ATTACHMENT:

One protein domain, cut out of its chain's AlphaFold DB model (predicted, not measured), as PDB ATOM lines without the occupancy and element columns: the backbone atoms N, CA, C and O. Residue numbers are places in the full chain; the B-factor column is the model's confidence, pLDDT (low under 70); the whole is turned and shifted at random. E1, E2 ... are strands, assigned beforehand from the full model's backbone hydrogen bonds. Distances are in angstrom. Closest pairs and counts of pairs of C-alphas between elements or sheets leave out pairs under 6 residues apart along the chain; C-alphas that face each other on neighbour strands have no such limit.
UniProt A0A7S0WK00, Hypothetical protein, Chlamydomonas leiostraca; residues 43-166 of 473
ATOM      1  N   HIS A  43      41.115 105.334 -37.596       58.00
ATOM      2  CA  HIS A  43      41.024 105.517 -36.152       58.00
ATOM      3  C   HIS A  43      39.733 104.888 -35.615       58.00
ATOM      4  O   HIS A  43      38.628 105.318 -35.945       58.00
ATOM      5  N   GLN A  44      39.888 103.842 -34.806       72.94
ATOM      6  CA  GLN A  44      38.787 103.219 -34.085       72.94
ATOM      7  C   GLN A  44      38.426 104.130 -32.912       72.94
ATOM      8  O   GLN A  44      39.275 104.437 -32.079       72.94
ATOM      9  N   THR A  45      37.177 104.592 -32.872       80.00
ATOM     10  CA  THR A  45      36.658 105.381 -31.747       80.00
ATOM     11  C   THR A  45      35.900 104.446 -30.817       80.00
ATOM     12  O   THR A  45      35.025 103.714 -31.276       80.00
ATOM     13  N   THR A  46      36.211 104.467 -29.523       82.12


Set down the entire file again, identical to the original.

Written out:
One protein domain, cut out of its chain's AlphaFold DB model (predicted, not measured), as PDB ATOM lines without the occupancy and element columns: the backbone atoms N, CA, C and O. Residue numbers are places in the full chain; the B-factor column is the model's confidence, pLDDT (low under 70); the whole is turned and shifted at random. E1, E2 ... are strands, assigned beforehand from the full model's backbone hydrogen bonds. Distances are in angstrom. Closest pairs and counts of pairs of C-alphas between elements or sheets leave out pairs under 6 residues apart along the chain; C-alphas that face each other on neighbour strands have no such limit.
UniProt A0A7S0WK00, Hypothetical protein, Chlamydomonas leiostraca; residues 43-166 of 473
ATOM      1  N   HIS A  43      41.115 105.334 -37.596       58.00
ATOM      2  CA  HIS A  43      41.024 105.517 -36.152       58.00
ATOM      3  C   HIS A  43      39.733 104.888 -35.615       58.00
ATOM      4  O   HIS A  43      38.628 105.318 -35.945       58.00
ATOM      5  N   GLN A  44      39.888 103.842 -34.806       72.94
ATOM      6  CA  GLN A  44      38.787 103.219 -34.085       72.94
ATOM      7  C   GLN A  44      38.426 104.130 -32.912       72.94
ATOM      8  O   GLN A  44      39.275 104.437 -32.079       72.94
ATOM      9  N   THR A  45      37.177 104.592 -32.872       80.00
ATOM     10  CA  THR A  45      36.658 105.381 -31.747       80.00
ATOM     11  C   THR A  45      35.900 104.446 -30.817       80.00
ATOM     12  O   THR A  45      35.025 103.714 -31.276       80.00
ATOM     13  N   THR A  46      36.211 104.467 -29.523       82.12